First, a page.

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As soon as you automate your workplace services, you will begin to see the consumer services gap diminish. IT teams and shared services teams can take the lead on this effort. By working with the line of business, these teams can identify the company’s key—but informal, manual, and email-based—workplace services and automate them.
SERVICE PORTALS Service portals provide a single, consistent way for users to access the services they need. Using a web interface or mobile app, you can find and order the products and services you want, check out with the click of a button, find out when your order will arrive, get support, and even chat with an online agent. If you’ve ever made a purchase on Amazon, you’ve used a service portal. Service portals dramatically simplify the frontend user experience, making online consumer services fast and easy to use. Modern enterprise selfservice portals deliver a similarly ‘consumerised’ experience by giving your internal users one consistent way to work with IT, HR, finance, and other groups that provide enterprise services. Think of an enterprise service portal as your company’s own internal storefront. Similar to consumer service portals, users can see all of the products and services they can request, search for products using keywords, compare different products, receive product recommendations, personalise
products according to their needs (like business cards), fill their shopping baskets, place and track their orders, and get online support when they need it.
WORKFLOW AUTOMATION Workflows automate back-end fulfilment processes—like processing orders, getting approvals, sending status updates, etc.—to make them efficient, repeatable, and reliable. Workflow automation closes the gap between consumer and enterprise services by driving structured processes and by providing visibility at every stage of service request fulfilment. Service fulfillers can offer fast, committed delivery times, and users can see their request status at any point. This precisely parallels the consumer service experience. For example, when onboarding an employee, the workflow platform automatically alerts the security department to issue a new badge, the IT team to issue a new laptop and the finance department to issue a new credit card and then tracks whether the activities are completed. If there is any delay, the workflow platform automatically escalates the activity to resolve the reason for the delay. Workflow platforms also handle approvals and send regular status updates to the requesting managers.
KNOWLEDGE BASES AND COLLABORATION TOOLS Enterprise knowledge bases and collaboration tools empower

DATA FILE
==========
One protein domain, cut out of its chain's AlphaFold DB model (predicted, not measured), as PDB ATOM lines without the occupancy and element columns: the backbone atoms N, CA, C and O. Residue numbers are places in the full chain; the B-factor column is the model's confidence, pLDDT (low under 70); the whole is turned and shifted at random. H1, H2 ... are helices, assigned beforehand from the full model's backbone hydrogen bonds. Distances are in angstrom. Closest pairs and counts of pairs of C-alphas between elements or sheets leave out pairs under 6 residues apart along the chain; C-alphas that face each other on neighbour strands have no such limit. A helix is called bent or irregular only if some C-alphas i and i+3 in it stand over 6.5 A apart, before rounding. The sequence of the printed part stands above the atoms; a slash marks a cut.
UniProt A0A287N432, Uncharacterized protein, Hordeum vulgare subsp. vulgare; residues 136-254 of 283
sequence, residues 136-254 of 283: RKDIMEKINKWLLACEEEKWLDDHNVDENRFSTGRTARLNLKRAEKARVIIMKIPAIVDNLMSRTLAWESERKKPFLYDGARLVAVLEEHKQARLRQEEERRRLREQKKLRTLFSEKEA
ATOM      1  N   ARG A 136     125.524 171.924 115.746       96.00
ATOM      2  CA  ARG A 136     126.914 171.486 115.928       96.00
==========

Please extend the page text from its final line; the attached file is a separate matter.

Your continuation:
employees. With a knowledge base, employees can share information by creating, editing, and viewing knowledge articles on a wealth of information from HR policies to solutions for common IT issues. By creating a comprehensive knowledge base, companies give employees instant access to the information they need, which simplifies their lives and reduces the time they spend on help requests. Collaboration tools complement this by allowing employees to work together to answer unique questions or resolve complex issues. Today, enterprises still rely mainly on manual, ad hoc methods to deliver workplace services. They depend heavily on unstructured emails, phone calls, and even personal visits to request and fulfil these services, creating a major drag on organisational efficiency. Compared to consumer services, enterprise services are far behind—they are much more difficult to request, and they take much longer to deliver. To change this experience and to prosper in the digital economy, companies need to digitise their work processes, so they become as easy and fast as consumer services like Amazon and Uber. By offering a consumer-like front-end experience and by automating their back-end fulfilment processes, companies can radically improve productivity and create an agile, efficient organisation that responds effectively to the needs of external and internal customers.
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HE Tarek Amer, Governor, Central Bank of Egypt
The future of fintech Enabling and developing a fintech ecosystem and financial inclusion were prominent discussion points at Seamless North Africa
rom 6-7 February 2018 members and stakeholders from across the financial ecosystem came together to discuss the future of finance at Seamless North Africa 2018, held in Cairo at The Nile Ritz-Carlton. This was the first year that the North African version of Seamless had been held. Day one of the conference saw the discussion centred around how fintech can help enable financial
and digital inclusion. Held under the host of the Central Bank of Egypt (CBE), HE Tarek Amer, Governor of CBE, gave a keynote regarding how Egypt can adapt and become an international innovation hub for fintech. He added that, “The most precious capital we have in our country, minds and brains, hasn’t got the support it should have, if we focus on this it will provide the financial stability that we need.”